The good news is that architecture and design is alive and thriving in our regions. Local communities are embracing architecture that is designed for their particular needs and requirements by architects who understand the nuances of creating for them.
Take the architectural practice Takt for example. The studio was established some 16 years ago when, ahead of the trend, Katharina Hendel and Brent Dunn moved from Sydney to the South Coast of New South Wales for a sea change. With a plethora of experience and knowledge between them, they conceived Takt in order to create meaningful buildings that enhance life and explore the possibilities of site, light, material and sustainability.
Dunn studied at the Universities of Queensland and Tasmania and received both a Bachelor of Design Studies and a Bachelor of Architecture. Honing his craft, he has worked on a multitude of projects that encompass residential, medium-scale public and large-scale commercial projects.
On the other hand, Hendel was educated in Germany receiving a Dipl.Ing.Arch from HTWK Leipzig. Her expertise is in a variety of areas that include residential and hospitality with a focus on urban design and the relationship between landscape, scale and detail. Together the two creatives complement each other and are a force to be reckoned with when it comes to design that is absolutely appropriate within their regional context.
The move for Hendel and Brent, partners in life as well as work, was a lifestyle change that would see them surrounded by bush and ocean but still close to the city. Projects for the fledgling practice were primarily residential but commissions increased and since 2019 there are two studios, one in Thirroul near Wollongong and the other in Moruya on the South Coast of New South Wales. The practice was not only designing for the community but was also a part of it. However, more change was ahead with natural disasters in their region, which saw a shift in the focus of their work that continues to this day.
Hendel and Dunn have personal knowledge of the 2019 New Year’s Eve fires in Cobargo, a town in the Bega Valley and Lake Conjola situated on the south coast of New South Wales that caused such devastation and heartache. Their approach to the ruination was to literally work through the grief and become involved in the redesign and rebuilding of these communities. They had the skills and the experience from their many years in architectural practice, however, talking and listening to survivors, realising needs, exploring the type of facilities and amenities that would be required and how they can best be designed, has given the pair a deeper understanding of the architecture that should be crafted for the future.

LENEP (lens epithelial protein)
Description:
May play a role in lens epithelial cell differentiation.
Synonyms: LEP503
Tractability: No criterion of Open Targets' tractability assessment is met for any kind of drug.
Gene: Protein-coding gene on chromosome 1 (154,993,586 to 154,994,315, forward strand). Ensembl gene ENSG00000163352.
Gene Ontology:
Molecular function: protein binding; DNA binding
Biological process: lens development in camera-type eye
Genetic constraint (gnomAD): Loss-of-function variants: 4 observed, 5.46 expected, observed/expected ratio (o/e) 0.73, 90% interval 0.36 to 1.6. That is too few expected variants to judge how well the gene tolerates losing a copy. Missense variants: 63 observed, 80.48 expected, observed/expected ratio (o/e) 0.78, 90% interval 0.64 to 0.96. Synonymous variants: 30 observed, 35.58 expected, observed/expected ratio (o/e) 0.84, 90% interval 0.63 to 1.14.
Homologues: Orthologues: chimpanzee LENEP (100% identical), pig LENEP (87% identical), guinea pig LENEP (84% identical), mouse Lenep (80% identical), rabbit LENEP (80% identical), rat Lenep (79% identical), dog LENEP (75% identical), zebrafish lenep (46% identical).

Learning and growing through understanding, they have participated in community workshops, site analysis and risk assessments and investigated and contributed advice on the bushfire ratings – much of it in a voluntary capacity. To this end, Takt became involved with collecting ideas for the rebuilding process in the Conjola area which was later developed into a masterplan.
The practice works with and for councils and is recognised under the Government Architects Strategy and Design Pre-qualification Scheme which focuses on the delivery of strategic advice, design quality and innovation of the built environment.
While the majority of projects undertaken by Takt are still residential, there are other exciting projects ahead. The practice is integral to the Rebuild Cobargo Main Street projects and has also designed a community hall/disaster response centre for the village that may proceed at a later stage.
Receiving funding last year, the Rebuild Cobargo Main Street projects will see four sites with four distinct programs brought together by an overarching plan for the town centre, commercial, retail, tourist facilities, hospitality spaces, a new Post Office and Market Hall and the new Cobargo Bushfire Resilience Centre. Takt and its team including Daniel Rivers, Emma Gaal and Ben Beattie, along with the initial assistance of SJB and now Dunn Hillam Architects (who have taken over further development of these sites), are making design contributions that will see a new town rise from the ashes.
Of course, sustainability is key to all Takt projects and is the way forward for all of us. Each Takt design is sympathetic to the site and sits beautifully in its surroundings. Designing for natural disasters is a given but so is crafting a building for beauty, form and function and incorporates and helps sustain the natural habitat of flora and fauna.
Following on from the personal experiences that Hendel, Dunn and their staff and colleagues have encountered, the pair are also founding members of the Regional Architecture Association (RAA). The RAA was established in early 2021 with the goal to establish an independent member-focused association that could support architecture and influence the built environment in the regions and it’s doing just that in advocating for the communities needs and the profession. Through events organised in regional areas practitioners and the public have a voice and can contribute and be heard.
Hendel and Dunn and their team are making a difference to architecture and the communities in which they live and work. They are taking the idea of sustainable design next level and ensuring that their projects reflect all that they have learnt over the years as well as supporting the equilibrium of the land. It’s crafting a holistic solution to architecture in the regions for the local populace and doing it in style.
They are at the heart of architecture and home. From disaster comes new hope and Takt is helping to ensure that architecture is the catalyst that provides for a better life in the future.
We think you might like this story on the pod, also by TAKT Studio.